Editor’s note: This story was written by Karoline Gore, a freelance writer specializing in energy consulting.
The American financial literacy crisis is not affecting older consumers; the nation’s college population are just as unprepared financially. AIG Retirement Services’ Money Matters On-Campus report showed that students are financially unprepared for all that comes with college finances, including keeping on track with their student loans. While college is generally seen as a time of self-exploration and development, from deciding what majors appeal to you to answering those all-important life goals questions, it also comes with the financial obligations of adulthood. As a student, freshman or seasoned, it is you to arm yourself with basic financial habits in college and kickstart your financial life on a positive note.
Become Familiar With The Financial Aid Process
Each year, around $2.6 billion in financial aid is unclaimed due to college students simply being unaware of the process. Over 33 percent of students were even unaware of the need to complete a Free Application for Federal Student Aid form. Knowing the workings and options available for the financial side of college means you don’t miss out on potential funding opportunities and even risk mismanagement of your funding. Simply completing a FAFSA application can net you around $8,500. Most high school and colleges have a finance office or student representative that can walk you through the process while state resources such as The Consumer Financial Protection Bureau allows you to compare financial aid packages offered by different schools.
If You Have Credit Facilities, Then You Have A Credit History And Score
Seven in 10 college students graduate with a student loan. This means many of you have a credit file before you have graduated. With current college students carrying 5 credit cards, becoming educated about good credit habits is more important than ever. Start with basic credit habits like sticking to the 30 percent credit utilization rule, avoiding late payments and refraining from the frequent opening of credit accounts. Going by the credit card average for college students ($1,453) and the average credit card rates (17.73 percent), skipping the late payments can save you $258. These credit habits do not just apply to students just starting out either but also helps those looking to rebuild their credit past to improve their chances at securing future credit. A more favorable credit file means any future loans you apply for (including further student finance and consumer credit) is more likely to be approved at a lower rate, saving you money on finance costs.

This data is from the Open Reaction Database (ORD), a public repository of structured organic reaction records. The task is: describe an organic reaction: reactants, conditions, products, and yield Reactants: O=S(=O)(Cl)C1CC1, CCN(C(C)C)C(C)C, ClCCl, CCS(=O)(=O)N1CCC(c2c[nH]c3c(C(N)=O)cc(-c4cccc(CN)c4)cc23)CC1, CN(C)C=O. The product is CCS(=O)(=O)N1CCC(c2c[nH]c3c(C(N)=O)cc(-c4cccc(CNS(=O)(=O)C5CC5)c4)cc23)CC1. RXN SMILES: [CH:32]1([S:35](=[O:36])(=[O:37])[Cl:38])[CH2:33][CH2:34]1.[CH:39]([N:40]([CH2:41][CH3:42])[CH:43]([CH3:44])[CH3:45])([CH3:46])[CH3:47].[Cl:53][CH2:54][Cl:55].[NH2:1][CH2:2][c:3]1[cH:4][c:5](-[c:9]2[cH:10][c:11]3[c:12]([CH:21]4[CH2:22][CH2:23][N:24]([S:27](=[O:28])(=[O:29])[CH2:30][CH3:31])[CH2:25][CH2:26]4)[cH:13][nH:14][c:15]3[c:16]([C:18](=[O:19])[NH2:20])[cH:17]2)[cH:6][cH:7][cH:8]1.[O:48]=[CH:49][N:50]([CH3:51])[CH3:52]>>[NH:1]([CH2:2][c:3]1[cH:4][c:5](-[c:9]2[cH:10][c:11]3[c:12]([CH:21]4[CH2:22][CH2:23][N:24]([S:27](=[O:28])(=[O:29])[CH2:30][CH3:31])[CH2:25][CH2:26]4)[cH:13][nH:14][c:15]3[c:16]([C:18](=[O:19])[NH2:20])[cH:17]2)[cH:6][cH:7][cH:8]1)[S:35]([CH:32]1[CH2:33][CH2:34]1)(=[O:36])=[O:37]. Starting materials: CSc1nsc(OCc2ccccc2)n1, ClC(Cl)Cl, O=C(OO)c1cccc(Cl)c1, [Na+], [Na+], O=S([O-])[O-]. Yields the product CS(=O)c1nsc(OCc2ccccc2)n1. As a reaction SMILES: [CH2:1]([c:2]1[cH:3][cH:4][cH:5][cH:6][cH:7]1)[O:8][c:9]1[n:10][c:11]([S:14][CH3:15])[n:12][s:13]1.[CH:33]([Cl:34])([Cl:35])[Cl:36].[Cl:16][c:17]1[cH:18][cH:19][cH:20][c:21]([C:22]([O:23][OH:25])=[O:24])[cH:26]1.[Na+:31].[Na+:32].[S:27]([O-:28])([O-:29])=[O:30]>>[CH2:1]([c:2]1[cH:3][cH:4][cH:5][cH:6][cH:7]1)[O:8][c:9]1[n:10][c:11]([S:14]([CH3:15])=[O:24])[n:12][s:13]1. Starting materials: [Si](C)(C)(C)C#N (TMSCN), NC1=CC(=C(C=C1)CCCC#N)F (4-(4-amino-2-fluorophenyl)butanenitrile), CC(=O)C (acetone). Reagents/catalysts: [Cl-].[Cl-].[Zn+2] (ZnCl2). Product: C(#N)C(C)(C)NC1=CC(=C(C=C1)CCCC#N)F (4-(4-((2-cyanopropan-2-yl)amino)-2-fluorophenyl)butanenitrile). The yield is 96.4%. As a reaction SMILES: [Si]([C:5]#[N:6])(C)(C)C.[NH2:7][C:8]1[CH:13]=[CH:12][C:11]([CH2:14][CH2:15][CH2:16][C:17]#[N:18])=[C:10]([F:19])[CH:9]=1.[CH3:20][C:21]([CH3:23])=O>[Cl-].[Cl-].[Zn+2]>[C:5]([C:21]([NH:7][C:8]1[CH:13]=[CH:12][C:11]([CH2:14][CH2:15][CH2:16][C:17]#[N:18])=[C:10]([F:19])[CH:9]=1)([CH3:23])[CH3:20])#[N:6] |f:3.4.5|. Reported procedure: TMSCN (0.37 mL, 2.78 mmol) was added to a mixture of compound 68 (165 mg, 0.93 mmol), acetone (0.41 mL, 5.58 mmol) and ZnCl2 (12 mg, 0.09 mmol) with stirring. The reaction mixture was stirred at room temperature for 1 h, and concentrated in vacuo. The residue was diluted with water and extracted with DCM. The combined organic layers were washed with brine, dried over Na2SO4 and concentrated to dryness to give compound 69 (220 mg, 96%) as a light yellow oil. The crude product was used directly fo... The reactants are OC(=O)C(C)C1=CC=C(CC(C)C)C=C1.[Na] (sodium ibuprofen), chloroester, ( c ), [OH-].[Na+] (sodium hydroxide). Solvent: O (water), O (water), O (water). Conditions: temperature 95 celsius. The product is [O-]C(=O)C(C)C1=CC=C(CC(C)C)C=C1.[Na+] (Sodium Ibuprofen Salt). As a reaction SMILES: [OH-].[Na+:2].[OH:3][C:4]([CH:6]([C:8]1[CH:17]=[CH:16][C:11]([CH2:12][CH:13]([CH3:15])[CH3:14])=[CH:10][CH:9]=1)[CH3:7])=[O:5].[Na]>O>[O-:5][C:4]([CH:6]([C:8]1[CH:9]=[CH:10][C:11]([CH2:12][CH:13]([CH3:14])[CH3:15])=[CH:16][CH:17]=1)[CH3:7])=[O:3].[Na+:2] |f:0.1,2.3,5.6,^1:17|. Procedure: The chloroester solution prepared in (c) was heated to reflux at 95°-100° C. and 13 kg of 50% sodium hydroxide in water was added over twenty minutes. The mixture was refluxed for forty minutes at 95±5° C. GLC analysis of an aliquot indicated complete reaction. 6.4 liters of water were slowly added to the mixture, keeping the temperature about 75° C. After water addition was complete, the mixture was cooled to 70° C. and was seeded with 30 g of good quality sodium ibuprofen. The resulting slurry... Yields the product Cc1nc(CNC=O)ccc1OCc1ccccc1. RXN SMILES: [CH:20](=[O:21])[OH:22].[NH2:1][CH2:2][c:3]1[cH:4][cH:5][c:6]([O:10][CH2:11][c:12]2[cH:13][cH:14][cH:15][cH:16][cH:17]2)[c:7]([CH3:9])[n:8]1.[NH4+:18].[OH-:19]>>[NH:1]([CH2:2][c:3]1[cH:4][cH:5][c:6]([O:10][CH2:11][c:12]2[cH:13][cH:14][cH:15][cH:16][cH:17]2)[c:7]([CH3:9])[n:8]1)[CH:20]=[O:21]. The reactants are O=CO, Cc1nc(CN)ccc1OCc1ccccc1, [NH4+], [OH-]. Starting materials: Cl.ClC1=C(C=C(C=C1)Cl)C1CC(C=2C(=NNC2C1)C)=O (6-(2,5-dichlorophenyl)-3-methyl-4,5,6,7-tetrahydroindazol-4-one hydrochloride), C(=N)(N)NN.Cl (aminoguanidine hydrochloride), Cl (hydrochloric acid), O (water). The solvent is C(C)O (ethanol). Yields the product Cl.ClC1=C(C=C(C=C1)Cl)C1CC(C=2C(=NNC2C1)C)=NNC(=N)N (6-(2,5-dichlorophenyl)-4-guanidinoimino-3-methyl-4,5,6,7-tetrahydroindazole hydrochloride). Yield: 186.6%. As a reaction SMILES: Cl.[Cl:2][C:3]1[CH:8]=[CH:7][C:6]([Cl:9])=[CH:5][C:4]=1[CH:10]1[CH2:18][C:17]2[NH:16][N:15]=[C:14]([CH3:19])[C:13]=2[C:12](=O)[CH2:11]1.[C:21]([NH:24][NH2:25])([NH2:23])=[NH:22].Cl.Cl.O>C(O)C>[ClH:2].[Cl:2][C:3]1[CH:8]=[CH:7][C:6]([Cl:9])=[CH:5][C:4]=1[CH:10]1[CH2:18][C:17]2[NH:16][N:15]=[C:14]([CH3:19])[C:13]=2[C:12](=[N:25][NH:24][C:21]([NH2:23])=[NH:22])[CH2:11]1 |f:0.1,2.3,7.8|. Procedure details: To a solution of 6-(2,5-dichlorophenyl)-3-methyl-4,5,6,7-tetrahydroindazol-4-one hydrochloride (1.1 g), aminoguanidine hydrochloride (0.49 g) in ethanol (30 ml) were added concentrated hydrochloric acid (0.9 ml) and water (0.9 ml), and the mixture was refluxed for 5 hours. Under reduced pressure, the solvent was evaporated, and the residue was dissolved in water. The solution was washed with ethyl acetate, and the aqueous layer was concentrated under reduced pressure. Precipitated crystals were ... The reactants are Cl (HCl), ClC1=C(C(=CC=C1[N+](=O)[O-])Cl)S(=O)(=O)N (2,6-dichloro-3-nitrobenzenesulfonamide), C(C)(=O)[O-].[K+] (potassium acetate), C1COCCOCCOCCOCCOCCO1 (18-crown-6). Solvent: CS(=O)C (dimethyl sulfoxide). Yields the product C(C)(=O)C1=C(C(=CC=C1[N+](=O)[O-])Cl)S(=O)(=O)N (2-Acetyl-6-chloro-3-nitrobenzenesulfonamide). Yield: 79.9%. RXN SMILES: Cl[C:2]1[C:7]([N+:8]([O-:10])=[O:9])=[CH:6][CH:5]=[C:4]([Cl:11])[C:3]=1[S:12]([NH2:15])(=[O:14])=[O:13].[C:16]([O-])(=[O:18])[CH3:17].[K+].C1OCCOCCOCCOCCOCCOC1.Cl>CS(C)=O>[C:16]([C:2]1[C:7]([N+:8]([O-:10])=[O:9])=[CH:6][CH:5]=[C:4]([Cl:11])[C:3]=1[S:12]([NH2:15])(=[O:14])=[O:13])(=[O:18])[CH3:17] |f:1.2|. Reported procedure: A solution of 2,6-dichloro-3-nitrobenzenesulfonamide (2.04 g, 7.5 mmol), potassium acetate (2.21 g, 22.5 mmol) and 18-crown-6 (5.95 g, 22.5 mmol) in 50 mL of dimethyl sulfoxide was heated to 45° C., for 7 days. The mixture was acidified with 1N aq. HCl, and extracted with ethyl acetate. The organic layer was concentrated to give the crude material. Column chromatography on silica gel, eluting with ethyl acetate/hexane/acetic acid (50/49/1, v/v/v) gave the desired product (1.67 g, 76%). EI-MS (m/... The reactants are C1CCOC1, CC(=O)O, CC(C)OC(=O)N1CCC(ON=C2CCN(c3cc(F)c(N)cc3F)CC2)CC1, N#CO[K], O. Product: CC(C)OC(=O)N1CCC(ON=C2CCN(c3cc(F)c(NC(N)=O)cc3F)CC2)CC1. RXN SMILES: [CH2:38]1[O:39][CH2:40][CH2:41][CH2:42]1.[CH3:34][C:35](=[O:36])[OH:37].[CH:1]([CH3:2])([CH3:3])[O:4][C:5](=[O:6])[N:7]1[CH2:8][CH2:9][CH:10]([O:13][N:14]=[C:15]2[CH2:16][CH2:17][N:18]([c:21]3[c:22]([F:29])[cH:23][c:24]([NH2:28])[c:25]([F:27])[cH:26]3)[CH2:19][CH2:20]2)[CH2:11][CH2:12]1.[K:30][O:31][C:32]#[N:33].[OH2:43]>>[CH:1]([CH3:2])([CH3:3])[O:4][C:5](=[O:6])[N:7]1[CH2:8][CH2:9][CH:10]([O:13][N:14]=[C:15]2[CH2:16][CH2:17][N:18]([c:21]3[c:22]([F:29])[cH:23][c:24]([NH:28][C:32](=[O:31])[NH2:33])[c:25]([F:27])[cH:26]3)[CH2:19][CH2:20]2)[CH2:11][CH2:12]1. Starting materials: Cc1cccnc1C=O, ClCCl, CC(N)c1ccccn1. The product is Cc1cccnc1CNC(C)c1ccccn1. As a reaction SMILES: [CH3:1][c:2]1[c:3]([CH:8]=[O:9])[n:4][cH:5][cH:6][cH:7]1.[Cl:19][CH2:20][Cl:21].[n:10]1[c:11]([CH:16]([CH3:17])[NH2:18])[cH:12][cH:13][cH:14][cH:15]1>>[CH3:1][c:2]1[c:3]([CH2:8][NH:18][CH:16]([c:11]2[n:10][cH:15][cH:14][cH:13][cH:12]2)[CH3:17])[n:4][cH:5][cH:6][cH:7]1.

Make Budgeting Your Second Nature
Learning the art of budgeting not only serves you well in college but will form a cornerstone of your financial success throughout the rest of your life and serves as a launching point for many other financial goals including meeting your savings goals. Budgeting teaches you a fundamental lesson: Are you spending more than you have? The cost of the 2018-19 year averages $24, 980 for moderate spenders, according to the College Board. However, if you are able to budget successfully and stick your spending limits, you can get this amount to as little as $16,730.
Start with determining your monthly income, regular bills and your discretionary income that is left. Simply keeping track of your spending for one month can help you pinpoint areas where you may be being financially wasteful like your food budget or even textbook costs. The cost of textbooks averages $105 while private transport costs (loan payments and insurance) is $282. However, opting for second-hand versions can save you hundreds each month.
Heading off to college is a great adventure and a time to build on your knowledge base, financial included. These tips are just the beginning but there are many more out there. Therefore don’t stop here but continue to build on the financial foundation you have created. The benefits will be seen not only in your immediate future but also in the resulting ripples later on in life.